Mr. Potter (to George): “Look at you. You used to be so cocky. You were going to go out and conquer the world. You once called me ‘a warped, frustrated, old man!’ What are you but a warped, frustrated young man? A miserable little clerk crawling in here on your hands and knees and begging for help. No securities, no stocks, no bonds, nothin’ but a miserable little $500 equity in a life insurance policy. (Potter chuckles snidely). You’re worth more dead than alive! Why don’t you go to the riffraff you love so much and ask them to let you have $8,000?…”

Some things never change. There’s always someone with deep pockets who not only wants more money and ever more power but who will stop at nothing – including cheating – to stomp on the little guy while he’s down. And worse, such people take genuine pleasure in mocking the little guy along the way.

Clarence (to George): “Strange, isn’t it? Each man’s life touches so many other lives. When he isn’t around he leaves an awful hole, doesn’t he?”

Who among us hasn’t contemplated what the world might be like were we not in it? At once starkly and sappily, It’s a Wonderful Life lets George glimpse that for himself. And it’s not a pretty picture. Just by being a good man, one who doesn’t realize how good he is, George impacts everything and everyone around him. We can still do that in 2020, and without calling attention to it. Send a holiday card to the World War II veteran stuck in a nursing home and seeking a pen pal. Drop off some dog food, kitty litter, wipes, and paper towels at the house of that 13-year-old girl in town trying to support the staff and animals at the local shelter for no other reason than she thought it’d be a nice thing to do. Check in on your neighbors. Order that book or cake from the local mom and pop shop. You’d be surprised by the difference even the smallest gesture can make.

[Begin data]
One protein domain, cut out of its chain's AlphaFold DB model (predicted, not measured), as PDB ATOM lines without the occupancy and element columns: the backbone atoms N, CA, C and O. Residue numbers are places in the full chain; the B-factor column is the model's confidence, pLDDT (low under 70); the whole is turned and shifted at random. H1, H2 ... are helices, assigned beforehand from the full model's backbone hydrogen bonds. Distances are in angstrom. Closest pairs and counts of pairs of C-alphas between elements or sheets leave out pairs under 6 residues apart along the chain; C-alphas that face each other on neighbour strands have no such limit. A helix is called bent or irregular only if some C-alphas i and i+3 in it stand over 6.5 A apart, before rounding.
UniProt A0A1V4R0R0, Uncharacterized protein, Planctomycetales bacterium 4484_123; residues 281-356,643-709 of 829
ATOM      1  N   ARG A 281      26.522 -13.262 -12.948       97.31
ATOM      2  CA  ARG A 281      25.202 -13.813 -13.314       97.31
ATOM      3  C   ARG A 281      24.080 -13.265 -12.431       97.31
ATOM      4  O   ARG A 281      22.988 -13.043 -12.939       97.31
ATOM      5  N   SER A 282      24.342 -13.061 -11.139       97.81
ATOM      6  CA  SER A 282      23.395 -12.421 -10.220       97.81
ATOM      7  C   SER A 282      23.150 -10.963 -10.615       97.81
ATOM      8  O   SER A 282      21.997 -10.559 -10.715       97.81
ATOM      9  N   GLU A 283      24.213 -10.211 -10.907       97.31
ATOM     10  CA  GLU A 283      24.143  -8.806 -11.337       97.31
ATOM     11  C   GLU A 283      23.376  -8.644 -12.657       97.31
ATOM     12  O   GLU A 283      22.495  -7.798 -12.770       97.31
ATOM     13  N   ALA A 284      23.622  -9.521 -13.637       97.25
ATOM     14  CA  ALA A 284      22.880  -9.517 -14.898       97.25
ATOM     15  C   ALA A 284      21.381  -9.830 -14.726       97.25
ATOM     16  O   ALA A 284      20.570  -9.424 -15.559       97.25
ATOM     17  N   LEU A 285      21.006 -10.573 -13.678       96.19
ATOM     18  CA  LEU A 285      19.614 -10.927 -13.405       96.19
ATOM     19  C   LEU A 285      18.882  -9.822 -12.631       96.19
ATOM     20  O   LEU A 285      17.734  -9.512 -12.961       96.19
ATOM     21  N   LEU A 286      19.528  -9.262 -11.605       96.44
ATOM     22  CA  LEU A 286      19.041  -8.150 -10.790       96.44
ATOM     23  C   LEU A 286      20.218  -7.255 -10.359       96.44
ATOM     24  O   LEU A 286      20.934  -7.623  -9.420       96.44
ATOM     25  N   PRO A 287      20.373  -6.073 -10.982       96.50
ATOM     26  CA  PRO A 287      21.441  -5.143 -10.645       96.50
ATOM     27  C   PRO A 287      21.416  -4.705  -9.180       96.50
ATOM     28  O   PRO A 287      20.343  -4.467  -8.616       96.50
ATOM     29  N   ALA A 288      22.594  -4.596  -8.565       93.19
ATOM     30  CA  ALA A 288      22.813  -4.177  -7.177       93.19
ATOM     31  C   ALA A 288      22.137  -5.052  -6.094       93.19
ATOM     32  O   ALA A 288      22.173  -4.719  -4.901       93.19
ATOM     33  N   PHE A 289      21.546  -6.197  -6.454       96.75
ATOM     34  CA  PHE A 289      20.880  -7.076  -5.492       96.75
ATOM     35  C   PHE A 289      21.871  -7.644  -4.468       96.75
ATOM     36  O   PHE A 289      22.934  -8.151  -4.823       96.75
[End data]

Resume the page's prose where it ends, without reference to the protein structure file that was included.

Clarence (in his book inscription): “Remember, George: no man is a failure who has friends.”

This was true in 1946, it’s true now – and it will always be true. If you can, gather your friends and loved ones around the fire pit, social distancing, of course. If it’s too cold or your pals are too far away geographically, you can always call, text or Zoom call. Feel free to do it right now. Really. This article will still be here when you’re done.

Zuzu Bailey: “Teacher says, ‘Every time a bell rings, an angel gets his wings.’”

This is THE line from It’s a Wonderful Life. It holds up perfectly, as does “Attaboy, Clarence,” even after all these years. And just to put the span of time in perspective, Karolyn Grimes – whose delivery of Zuzu’s all-important line was impeccable – celebrated her sixth birthday during production of the film. Grimes turned 80 in July.

It’s a Wonderful Life is available pretty much everywhere. You can watch it for free, but with commercials, on USA Network, and on It’s also free if you’ve got Amazon Prime. And it can be rented or purchased at iTunes, Vudu, YouTube, Google Play, and Microsoft.